Winner of the National Book Award
A New York Times Bestseller
- ISBN-13: 9780525555254
- ISBN-10: 0525555250
- Publisher: Dutton Books for Young Readers
- Publish Date: January 2021
- Dimensions: 8.3 x 5.7 x 1.4 inches
- Shipping Weight: 1.15 pounds
- Page Count: 416
- Reading Level: Ages 14-UP
Last Night at the Telegraph Club
San Francisco’s Chinatown in the mid-1950s contains two worlds folded into one another: Its tightknit community looks out for its own interests, but many of its businesses serve white tourists in search of a particular experience that the community feels obligated to deliver. At 17, Lily Hu is also living two lives. A good student and obedient daughter, she knows she likes girls and has begun to fall for her new friend, Kath. She also knows she can’t be open about their relationship, but the gay nightclub she’s been sneaking out to—full of white faces and casual racism—is hardly a safe haven either. Malinda Lo’s Last Night at the Telegraph Club is a work of historical fiction that’s as meticulously researched as it is full of raw, authentic emotion.
The book is divided into sections, with timelines that highlight historical events and situate the lives of Lily’s family members among them. Senator McCarthy’s antagonism toward Communism has made neighbors afraid of one another, and his movement also targets people who are gay and lesbian. If Lily and Kath’s relationship is discovered, the consequences for Lily’s family will be disastrous. Lily’s parents’ own stories are complicated and full of difficult choices, and they want their daughter to choose the easier path that their sacrifices have made possible. But Lily is a protagonist to be reckoned with. Her aunt’s work at NASA’s Jet Propulsion Laboratory sparks her fascination with space exploration. When her relationship with Kath leads to heartbreaking consequences, Lily is steadfast and faces them head-on.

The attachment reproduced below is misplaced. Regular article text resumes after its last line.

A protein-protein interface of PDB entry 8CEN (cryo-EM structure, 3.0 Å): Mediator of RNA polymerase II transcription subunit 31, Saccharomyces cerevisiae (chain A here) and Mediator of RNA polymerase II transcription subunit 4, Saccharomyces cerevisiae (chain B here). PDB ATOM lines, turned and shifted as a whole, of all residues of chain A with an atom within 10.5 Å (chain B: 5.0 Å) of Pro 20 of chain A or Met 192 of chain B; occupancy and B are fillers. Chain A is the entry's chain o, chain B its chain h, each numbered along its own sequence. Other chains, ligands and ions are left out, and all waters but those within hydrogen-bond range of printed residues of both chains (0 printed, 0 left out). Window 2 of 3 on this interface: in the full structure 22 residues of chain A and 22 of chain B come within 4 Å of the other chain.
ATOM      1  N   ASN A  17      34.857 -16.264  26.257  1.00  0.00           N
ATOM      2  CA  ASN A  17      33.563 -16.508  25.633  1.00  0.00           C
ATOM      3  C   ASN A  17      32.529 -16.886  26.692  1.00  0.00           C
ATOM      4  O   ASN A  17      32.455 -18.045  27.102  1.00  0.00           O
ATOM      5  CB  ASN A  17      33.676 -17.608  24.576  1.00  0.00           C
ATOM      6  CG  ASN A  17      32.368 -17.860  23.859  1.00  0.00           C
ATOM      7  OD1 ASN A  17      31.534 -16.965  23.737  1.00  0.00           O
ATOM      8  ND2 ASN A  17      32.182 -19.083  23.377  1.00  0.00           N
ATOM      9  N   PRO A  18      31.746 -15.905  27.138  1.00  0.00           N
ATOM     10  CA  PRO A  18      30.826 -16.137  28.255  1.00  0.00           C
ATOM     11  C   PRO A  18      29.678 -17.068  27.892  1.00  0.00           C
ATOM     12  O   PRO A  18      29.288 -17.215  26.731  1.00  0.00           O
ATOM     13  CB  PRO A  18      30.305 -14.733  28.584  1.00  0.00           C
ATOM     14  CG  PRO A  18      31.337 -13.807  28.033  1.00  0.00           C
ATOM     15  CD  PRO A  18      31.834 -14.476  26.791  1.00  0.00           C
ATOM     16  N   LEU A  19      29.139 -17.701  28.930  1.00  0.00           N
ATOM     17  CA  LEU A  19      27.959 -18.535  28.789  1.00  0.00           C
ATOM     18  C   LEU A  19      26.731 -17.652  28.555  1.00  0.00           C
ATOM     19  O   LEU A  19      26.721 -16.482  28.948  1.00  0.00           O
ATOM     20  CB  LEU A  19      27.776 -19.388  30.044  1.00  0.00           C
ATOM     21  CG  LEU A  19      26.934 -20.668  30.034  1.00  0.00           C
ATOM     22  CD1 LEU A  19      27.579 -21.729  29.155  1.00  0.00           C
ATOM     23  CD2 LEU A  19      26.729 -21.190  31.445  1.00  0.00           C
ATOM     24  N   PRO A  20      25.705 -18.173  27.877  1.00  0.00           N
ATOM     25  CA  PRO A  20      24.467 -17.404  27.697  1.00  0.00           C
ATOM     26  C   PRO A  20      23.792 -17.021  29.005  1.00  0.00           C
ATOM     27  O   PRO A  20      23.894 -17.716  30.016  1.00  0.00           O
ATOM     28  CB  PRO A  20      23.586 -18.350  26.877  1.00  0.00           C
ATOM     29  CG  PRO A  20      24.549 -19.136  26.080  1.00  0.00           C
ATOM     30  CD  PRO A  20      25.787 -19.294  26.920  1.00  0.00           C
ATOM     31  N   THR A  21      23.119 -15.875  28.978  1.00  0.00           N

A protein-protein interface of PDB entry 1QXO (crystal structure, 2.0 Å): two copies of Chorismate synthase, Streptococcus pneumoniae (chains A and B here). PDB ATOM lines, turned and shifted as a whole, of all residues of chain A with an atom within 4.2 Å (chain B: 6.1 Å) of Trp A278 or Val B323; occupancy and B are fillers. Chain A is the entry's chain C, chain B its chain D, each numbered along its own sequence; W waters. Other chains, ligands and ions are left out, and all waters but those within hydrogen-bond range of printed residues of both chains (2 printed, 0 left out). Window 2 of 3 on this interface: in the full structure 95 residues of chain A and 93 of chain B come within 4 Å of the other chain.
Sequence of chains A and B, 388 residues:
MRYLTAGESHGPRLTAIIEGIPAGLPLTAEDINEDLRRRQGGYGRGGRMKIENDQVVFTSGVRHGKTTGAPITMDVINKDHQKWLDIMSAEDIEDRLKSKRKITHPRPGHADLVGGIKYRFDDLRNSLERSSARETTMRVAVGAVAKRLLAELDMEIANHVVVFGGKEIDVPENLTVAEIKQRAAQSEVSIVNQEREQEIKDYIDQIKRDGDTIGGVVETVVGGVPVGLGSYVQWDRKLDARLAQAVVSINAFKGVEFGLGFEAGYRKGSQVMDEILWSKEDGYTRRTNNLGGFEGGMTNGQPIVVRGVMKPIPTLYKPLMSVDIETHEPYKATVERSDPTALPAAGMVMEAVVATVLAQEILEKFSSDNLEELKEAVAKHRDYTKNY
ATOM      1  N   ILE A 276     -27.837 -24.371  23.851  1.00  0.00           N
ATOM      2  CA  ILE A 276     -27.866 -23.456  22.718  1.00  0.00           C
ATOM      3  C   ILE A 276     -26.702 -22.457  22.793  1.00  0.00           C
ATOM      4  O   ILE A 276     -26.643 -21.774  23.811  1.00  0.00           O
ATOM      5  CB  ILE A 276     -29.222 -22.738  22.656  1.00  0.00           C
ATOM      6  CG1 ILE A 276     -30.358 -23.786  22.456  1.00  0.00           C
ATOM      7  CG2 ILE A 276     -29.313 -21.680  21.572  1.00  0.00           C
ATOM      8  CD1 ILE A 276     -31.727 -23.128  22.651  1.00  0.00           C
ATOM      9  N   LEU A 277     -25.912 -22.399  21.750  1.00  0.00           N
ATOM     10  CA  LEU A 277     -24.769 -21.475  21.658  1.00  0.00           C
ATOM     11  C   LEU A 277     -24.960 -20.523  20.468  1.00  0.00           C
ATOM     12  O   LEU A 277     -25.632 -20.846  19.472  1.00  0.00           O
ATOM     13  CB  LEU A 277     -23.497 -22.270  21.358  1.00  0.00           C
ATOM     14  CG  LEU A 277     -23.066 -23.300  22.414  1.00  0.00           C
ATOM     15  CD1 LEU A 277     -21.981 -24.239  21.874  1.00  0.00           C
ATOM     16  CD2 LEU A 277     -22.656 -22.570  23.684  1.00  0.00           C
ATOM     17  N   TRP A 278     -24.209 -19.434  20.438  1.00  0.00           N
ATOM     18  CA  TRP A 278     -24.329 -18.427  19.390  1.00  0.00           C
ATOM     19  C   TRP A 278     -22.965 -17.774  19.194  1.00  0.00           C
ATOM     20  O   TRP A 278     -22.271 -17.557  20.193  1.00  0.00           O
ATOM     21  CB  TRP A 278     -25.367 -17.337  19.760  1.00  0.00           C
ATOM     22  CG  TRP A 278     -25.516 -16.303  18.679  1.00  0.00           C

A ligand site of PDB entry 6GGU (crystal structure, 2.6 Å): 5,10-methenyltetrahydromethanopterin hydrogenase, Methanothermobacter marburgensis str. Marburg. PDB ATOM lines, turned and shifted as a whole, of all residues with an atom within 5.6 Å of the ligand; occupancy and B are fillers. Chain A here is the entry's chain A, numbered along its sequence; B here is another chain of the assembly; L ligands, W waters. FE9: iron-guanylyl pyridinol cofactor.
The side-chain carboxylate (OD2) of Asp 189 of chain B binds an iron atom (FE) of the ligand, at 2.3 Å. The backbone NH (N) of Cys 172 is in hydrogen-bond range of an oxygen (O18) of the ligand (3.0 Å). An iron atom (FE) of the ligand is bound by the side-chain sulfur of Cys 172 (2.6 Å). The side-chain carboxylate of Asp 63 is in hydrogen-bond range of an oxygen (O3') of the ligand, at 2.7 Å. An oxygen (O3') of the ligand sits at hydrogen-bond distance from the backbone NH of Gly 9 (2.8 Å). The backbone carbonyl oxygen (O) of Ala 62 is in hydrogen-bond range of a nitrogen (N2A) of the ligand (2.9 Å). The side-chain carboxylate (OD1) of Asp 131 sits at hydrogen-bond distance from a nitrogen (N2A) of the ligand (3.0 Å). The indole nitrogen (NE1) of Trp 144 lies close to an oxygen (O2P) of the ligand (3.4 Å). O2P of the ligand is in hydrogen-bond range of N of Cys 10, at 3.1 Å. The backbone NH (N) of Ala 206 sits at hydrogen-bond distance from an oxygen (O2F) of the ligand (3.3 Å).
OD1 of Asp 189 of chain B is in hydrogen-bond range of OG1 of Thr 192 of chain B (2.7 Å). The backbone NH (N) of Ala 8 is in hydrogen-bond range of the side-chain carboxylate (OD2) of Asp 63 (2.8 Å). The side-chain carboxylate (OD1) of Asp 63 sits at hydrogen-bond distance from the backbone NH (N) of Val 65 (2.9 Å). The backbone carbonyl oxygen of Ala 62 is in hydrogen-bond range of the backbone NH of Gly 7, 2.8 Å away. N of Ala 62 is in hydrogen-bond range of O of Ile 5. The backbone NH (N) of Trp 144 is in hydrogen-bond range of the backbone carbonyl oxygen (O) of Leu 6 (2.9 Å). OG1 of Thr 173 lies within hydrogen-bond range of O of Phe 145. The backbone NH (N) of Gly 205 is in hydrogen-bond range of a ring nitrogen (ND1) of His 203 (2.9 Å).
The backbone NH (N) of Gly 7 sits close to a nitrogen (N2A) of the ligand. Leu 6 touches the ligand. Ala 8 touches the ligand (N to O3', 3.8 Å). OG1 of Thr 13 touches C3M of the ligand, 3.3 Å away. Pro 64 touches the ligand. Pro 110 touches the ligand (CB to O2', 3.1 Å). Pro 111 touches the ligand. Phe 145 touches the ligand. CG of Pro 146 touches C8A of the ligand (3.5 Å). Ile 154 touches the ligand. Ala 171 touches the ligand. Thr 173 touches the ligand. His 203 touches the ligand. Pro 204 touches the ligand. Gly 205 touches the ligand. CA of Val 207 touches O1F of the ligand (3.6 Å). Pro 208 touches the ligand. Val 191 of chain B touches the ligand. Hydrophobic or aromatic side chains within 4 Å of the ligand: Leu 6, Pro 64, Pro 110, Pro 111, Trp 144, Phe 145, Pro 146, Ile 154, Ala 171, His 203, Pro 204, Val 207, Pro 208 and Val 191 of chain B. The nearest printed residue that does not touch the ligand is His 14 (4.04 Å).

Lo’s writing is packed with sensory details; her descriptions of midcentury San Francisco are gorgeous, and she vividly brings its lesbian subculture to life. Among these excellent details are the pulp novels Lily reads, which allowed queer people to see themselves on the page (though such representations always ended in suffering), as well as popular music that revealed how gender could be a playground, even in a period with rigid masculine and feminine roles.
Shout it from the highest hills: This is a beautiful, brave story, and Lily is a heroine that readers will love.